Another issue was brought up before the general public by State Rep. Vernon Jones that causes for pause and grave concern. Included in the County ordinance was that “The ethics officer shall not be involved in partisan or nonpolitical activities or the political affairs of DeKalb County.” [Section 22A-i-2]. Currently the Board Ethics Officer, Stacey Kalberman, has made on the record comments to the press about pending legislation, as well as has been seen in DeKalb Policy Committee hearings by the delegation. It has not been said whether or not an official grievance and complaint will be filed on her, or a recommendation for removal due to political activity contrary to the county ordinance will be considered. This could be considered an infraction on her First Amendment Rights to some, as the county ordinance impedes her ability to express herself as a private citizen in a private capacity. But, until that challenge is made to the ordinance, she is prohibited from participating in any official activity or political expressions in relation to DeKalb County.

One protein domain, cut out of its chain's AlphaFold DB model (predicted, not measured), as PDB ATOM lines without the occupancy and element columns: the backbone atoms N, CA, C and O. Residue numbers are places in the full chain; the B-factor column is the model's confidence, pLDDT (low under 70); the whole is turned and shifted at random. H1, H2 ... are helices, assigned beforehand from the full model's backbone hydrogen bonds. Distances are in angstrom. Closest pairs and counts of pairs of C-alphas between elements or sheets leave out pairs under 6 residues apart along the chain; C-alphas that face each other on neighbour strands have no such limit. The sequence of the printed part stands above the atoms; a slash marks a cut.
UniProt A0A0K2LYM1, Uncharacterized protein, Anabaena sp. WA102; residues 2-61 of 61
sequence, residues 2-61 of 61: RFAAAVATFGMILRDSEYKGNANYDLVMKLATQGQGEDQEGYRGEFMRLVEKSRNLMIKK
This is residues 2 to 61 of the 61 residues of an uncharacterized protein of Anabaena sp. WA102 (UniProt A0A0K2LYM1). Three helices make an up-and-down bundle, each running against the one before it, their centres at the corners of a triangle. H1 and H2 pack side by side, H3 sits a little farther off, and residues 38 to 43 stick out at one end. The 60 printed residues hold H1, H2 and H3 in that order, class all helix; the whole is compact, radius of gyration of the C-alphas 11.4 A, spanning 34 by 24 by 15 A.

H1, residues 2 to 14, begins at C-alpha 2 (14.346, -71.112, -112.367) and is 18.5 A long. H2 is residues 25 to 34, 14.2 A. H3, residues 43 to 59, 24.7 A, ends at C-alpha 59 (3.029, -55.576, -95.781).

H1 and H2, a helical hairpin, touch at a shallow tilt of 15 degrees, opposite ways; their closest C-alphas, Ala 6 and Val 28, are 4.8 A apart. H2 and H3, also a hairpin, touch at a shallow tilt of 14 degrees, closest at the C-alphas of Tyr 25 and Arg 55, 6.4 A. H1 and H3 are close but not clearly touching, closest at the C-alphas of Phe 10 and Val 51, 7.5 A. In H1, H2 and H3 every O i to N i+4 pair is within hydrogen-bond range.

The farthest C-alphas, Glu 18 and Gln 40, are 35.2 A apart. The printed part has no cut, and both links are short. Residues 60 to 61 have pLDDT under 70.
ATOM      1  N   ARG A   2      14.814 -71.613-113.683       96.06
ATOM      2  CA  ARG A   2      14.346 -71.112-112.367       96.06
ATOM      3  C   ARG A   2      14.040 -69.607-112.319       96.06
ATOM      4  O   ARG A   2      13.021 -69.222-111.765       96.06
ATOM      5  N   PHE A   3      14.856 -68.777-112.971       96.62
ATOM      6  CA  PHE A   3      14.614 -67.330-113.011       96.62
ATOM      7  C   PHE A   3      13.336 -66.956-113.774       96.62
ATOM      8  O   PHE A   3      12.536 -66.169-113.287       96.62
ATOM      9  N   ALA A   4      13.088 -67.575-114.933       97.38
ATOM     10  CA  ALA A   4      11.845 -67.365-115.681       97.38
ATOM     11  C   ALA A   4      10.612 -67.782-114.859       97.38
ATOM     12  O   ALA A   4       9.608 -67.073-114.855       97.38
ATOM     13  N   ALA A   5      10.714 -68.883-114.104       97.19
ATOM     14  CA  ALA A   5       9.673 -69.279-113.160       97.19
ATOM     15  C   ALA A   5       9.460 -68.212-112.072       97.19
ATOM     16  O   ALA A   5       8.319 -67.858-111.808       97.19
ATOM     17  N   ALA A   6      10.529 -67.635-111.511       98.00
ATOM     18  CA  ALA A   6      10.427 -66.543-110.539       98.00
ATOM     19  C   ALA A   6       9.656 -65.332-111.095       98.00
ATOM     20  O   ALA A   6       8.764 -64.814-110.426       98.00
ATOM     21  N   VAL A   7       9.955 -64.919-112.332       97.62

Nonetheless, the best solution moving forward could represent a compromise for both sides of the delegation. A compromise could be that the Board of Commissioners recommend appointments to the Board of Ethics with the inclusion of a Ethics Officer acting as the chair of the Board, who would report directly to the Commissioners, and would work in direct conjunction with the Office of the Attorney General to seek prosecution of said violation before a State or Superior Court Judge, whichever would have jurisdiction.
It has yet to be seen whether compromise from either side of the legislative delegation from DeKalb, one of the only delegations made of all Democrats. However, only time will tell what ethics reform will look like for this county and its citizens.